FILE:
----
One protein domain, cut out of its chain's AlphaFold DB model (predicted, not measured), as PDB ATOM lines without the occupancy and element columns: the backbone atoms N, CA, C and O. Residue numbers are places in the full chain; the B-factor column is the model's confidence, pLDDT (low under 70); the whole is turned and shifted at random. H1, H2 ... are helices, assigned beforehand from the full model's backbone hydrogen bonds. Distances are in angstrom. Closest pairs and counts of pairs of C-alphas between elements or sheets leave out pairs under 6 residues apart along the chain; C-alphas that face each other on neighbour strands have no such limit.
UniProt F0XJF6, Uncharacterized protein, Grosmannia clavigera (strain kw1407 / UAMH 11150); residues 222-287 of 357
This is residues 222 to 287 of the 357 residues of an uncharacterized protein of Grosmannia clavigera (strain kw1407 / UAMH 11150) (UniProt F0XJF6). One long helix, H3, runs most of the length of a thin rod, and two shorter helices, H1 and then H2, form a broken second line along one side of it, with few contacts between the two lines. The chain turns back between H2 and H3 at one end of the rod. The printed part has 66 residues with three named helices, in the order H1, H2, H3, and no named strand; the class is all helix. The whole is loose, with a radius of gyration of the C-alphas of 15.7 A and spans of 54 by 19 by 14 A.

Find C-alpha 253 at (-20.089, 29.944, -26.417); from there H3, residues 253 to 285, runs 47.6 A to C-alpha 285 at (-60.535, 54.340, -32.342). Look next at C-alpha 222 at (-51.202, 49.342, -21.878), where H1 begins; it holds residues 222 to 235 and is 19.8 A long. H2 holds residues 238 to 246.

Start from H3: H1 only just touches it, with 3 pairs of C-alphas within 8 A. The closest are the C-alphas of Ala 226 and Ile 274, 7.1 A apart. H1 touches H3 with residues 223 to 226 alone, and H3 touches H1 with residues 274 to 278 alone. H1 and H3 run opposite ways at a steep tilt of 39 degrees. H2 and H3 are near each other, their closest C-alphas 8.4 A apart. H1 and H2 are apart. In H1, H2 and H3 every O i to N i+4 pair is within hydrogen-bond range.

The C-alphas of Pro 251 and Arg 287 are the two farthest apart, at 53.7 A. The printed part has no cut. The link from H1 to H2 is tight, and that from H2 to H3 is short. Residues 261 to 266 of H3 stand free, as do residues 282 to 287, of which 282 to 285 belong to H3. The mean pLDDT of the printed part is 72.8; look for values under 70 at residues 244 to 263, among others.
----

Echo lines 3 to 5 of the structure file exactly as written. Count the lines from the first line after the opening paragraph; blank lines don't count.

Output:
Find C-alpha 253 at (-20.089, 29.944, -26.417); from there H3, residues 253 to 285, runs 47.6 A to C-alpha 285 at (-60.535, 54.340, -32.342). Look next at C-alpha 222 at (-51.202, 49.342, -21.878), where H1 begins; it holds residues 222 to 235 and is 19.8 A long. H2 holds residues 238 to 246.

Start from H3: H1 only just touches it, with 3 pairs of C-alphas within 8 A. The closest are the C-alphas of Ala 226 and Ile 274, 7.1 A apart. H1 touches H3 with residues 223 to 226 alone, and H3 touches H1 with residues 274 to 278 alone. H1 and H3 run opposite ways at a steep tilt of 39 degrees. H2 and H3 are near each other, their closest C-alphas 8.4 A apart. H1 and H2 are apart. In H1, H2 and H3 every O i to N i+4 pair is within hydrogen-bond range.

The C-alphas of Pro 251 and Arg 287 are the two farthest apart, at 53.7 A. The printed part has no cut. The link from H1 to H2 is tight, and that from H2 to H3 is short. Residues 261 to 266 of H3 stand free, as do residues 282 to 287, of which 282 to 285 belong to H3. The mean pLDDT of the printed part is 72.8; look for values under 70 at residues 244 to 263, among others.